Fans of the multiplayer experience in Uncharted 2 and Uncharted 3 can definitely feel right at home regardless of the new features, as there are the familiar game modes of Team Deathmatch and Plunder, as well as the new mode Command. Team Deathmatch is standard enough with five on five battles, while Plunder is essentially a Capture the Flag mode. Command is a bit more of a complex mode, giving more objective based gameplay as players are tasked with capturing various command sites on the map to earn a steady flow of points. Gaining a command site for a team is just one element though, as the game will also assign a team captain to both teams based on performance. The team captain will get benefits of cheaper items in the shop, faster revives, and more health when downed by enemies. The longer a team captain remains, the more noticeable to the other team they will be, even to a point where they will be marked on the map. The reason this is relevant is because killing a team captain gains a lot of points as well, so there is a strong emphasis on protecting the team captain. It’s a nice mode that adds a lot of tension and combines elements seen in other shooters for a pretty interesting match.
As players finish matches and complete various challenges, they’ll earn relic points which can be used to buy new weapons to use in multiplayer matches as well as new cosmetic features like skins and emotes. While on the subject of emotes, Uncharted 4 arguably has the best emotes ever in a multiplayer game, some of them pretty typical like dance moves or cheers, while others going over the top like the “make it rain” emote where the character takes out a wad of cash and proceeds to send it flying. Another one involves the character pulling out a golf club and ball, hitting it off into the distance. All of them are brilliantly animated and quite often hilarious, especially when using a character that doesn’t really fit the animation. Given that the multiplayer lets the player use characters from the whole series, it makes for a lot of fun options that let fans show more of their personality in the game.
Players can buy Uncharted points, the micro-transaction based currency which can be used on more premium items as well. Despite the micro-transactions, it was still confirmed that all future game modes and DLC maps would be free, so at least not everything will need to be paid for after the initial purchase. There is also a selection of single-player challenges called trials that let players practice using certain items and features of the multiplayer. Each one has three difficulties and can earn the player relic points upon completion. It’s a nice way to get used to the mechanics and get ready for the main multiplayer.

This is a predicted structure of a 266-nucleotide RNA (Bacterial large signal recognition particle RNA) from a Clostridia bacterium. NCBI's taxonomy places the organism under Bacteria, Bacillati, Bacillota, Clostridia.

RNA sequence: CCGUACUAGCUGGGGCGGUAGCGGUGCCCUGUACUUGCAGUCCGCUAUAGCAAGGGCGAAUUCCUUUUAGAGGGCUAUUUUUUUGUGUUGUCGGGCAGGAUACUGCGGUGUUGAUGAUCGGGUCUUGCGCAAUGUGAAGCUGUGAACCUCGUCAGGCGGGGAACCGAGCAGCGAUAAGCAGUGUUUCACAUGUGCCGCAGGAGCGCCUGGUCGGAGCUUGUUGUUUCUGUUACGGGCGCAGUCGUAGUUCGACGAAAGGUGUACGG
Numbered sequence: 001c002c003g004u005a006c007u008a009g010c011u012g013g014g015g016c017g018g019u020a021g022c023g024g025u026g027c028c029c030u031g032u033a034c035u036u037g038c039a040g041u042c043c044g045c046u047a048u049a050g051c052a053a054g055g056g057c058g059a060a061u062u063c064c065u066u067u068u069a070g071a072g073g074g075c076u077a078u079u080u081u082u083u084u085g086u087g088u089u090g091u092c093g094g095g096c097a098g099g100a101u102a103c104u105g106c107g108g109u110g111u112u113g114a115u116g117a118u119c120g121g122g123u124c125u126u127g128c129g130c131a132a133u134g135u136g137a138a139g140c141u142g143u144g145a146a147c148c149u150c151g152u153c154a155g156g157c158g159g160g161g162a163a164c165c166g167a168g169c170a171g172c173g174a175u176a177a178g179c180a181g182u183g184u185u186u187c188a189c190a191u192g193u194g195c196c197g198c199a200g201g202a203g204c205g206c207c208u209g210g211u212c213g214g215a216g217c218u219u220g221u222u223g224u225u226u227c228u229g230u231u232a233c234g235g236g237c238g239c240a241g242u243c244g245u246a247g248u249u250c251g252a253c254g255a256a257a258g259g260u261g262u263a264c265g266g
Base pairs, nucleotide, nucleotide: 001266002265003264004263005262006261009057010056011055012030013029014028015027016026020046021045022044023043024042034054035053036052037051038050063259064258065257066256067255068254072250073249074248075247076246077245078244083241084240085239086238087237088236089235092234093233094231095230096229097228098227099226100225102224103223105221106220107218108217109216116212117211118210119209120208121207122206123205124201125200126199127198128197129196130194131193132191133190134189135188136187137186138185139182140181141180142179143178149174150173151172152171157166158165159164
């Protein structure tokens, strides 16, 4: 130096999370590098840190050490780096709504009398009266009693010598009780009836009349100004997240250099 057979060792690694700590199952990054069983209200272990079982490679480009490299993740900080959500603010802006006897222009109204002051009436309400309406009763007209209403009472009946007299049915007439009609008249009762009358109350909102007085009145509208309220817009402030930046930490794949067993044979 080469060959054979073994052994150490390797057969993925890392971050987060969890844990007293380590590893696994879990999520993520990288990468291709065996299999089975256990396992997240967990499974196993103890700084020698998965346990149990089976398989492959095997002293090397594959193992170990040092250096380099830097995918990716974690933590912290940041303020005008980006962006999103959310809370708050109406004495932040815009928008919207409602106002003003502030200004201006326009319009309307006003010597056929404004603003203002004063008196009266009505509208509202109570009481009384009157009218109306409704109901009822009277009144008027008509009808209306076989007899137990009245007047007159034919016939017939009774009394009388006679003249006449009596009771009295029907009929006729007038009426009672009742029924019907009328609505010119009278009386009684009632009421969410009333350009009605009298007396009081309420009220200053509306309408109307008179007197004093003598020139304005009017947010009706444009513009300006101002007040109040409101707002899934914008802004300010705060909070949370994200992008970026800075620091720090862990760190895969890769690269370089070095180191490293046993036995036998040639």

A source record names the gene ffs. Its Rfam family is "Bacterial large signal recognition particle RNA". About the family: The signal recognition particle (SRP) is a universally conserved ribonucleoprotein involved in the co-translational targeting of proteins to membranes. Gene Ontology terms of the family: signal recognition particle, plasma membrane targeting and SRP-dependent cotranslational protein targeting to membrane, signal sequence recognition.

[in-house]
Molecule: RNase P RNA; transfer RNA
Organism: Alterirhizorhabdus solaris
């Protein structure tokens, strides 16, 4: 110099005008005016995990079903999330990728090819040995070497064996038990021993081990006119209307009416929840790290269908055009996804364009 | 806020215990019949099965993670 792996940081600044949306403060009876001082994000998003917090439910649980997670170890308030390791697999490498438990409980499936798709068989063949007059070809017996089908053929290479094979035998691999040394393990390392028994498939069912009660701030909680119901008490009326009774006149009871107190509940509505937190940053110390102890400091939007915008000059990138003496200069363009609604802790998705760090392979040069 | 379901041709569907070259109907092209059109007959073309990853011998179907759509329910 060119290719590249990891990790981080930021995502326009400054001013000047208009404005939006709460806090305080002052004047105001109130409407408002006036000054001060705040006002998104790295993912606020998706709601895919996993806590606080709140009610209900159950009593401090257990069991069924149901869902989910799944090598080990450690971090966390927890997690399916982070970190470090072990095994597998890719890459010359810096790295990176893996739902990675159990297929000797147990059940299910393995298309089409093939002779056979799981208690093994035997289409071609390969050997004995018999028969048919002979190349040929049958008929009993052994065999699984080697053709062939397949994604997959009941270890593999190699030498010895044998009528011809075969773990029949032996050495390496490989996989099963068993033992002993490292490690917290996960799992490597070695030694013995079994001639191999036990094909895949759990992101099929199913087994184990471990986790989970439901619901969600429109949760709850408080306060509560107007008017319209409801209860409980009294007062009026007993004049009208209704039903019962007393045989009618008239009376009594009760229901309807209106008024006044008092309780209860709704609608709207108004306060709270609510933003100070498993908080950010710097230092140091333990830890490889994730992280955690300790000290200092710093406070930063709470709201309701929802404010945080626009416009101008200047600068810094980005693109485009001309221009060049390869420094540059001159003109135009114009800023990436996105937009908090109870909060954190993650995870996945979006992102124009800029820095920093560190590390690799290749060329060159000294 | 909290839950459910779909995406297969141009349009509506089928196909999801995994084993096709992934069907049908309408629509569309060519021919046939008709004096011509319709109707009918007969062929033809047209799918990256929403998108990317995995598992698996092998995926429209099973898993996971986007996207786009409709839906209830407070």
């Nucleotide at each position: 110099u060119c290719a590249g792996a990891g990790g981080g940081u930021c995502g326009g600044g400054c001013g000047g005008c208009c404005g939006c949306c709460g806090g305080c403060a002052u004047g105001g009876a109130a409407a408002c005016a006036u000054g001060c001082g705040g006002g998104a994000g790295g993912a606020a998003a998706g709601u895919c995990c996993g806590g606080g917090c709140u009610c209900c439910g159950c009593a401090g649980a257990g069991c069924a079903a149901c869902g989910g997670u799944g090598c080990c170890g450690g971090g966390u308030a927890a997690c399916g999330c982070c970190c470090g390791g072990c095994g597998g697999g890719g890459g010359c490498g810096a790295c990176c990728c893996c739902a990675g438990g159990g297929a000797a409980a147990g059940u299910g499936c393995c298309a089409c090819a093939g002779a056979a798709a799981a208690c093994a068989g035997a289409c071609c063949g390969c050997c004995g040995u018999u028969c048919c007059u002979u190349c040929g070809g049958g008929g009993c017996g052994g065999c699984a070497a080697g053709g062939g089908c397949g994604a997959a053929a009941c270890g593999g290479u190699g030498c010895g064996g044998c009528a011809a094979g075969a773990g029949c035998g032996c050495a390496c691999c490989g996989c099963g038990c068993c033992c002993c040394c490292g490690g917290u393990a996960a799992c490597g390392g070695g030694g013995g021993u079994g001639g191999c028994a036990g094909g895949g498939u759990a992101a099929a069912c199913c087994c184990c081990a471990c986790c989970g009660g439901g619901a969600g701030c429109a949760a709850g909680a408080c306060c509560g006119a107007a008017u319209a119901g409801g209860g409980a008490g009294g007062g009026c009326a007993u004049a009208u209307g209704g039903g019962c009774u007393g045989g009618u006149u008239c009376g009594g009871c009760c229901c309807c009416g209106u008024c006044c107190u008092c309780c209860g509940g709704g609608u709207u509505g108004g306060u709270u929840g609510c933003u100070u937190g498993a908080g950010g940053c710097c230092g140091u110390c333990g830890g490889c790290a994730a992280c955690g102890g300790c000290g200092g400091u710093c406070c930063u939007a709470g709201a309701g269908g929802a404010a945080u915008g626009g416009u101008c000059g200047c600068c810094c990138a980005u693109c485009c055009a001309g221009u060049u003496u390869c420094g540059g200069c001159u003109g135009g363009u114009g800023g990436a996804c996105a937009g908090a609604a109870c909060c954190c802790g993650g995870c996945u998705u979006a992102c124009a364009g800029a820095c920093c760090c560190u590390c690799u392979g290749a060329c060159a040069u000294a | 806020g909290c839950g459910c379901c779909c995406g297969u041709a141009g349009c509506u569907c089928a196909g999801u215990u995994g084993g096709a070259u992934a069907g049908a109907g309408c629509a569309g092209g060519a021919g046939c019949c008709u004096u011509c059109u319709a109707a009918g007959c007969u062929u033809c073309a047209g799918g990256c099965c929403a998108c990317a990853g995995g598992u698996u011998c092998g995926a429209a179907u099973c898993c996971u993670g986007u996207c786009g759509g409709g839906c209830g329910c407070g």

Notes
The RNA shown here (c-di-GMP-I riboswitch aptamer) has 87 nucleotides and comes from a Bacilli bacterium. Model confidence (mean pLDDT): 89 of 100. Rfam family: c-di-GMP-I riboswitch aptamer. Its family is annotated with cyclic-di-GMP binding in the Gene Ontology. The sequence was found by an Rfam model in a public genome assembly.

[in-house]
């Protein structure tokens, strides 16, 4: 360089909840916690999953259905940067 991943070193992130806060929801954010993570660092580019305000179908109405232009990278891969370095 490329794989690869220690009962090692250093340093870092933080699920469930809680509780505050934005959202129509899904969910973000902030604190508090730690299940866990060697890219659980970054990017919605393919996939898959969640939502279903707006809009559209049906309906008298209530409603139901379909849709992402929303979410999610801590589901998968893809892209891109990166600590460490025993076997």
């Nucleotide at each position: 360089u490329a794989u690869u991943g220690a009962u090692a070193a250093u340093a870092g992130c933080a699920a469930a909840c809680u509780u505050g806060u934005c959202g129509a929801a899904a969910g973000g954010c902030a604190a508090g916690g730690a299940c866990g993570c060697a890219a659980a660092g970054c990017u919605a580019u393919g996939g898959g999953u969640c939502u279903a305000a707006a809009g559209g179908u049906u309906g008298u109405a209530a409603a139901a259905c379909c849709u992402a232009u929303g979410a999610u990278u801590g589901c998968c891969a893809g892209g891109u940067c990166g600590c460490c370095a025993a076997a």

Naughty Dog has teased a new story add-on as well for the game, which is a first for the series. Unfortunately this is not free and is currently offered as part of the Digital Deluxe Edition for $79.99, as well as part of the Uncharted Triple Pack for $24.99, offering up two multiplayer bonus packs as well. Hopefully when the story add-on releases they’ll offer an option to buy it by itself, but for fans of the multiplayer, it isn’t such a bad deal. It does make one wonder what kind of add-on can be added for the game due to how the story plays out, though only time will tell.
Uncharted 4: A Thief’s End as it is, may not be a perfect game, but it is a perfect ending to a series that is clearly beloved by both Naughty Dog, and of course the fans. Every gorgeous vista in the game is complimented by the engaging action and the memorable performances of the characters, and the game hits at a solid length for a single-player story with enough replay value to at least give the story another go. Beating the game unlocks a lot of game options and filters like a cool 8-bit mode, so it might be worth just trying it to see those alone. Multiplayer may not be able to compete against games like the recently released Overwatch, but it’s still fun enough for fans of the series that enjoy third person combat.
Final Score: 9.5 out of 10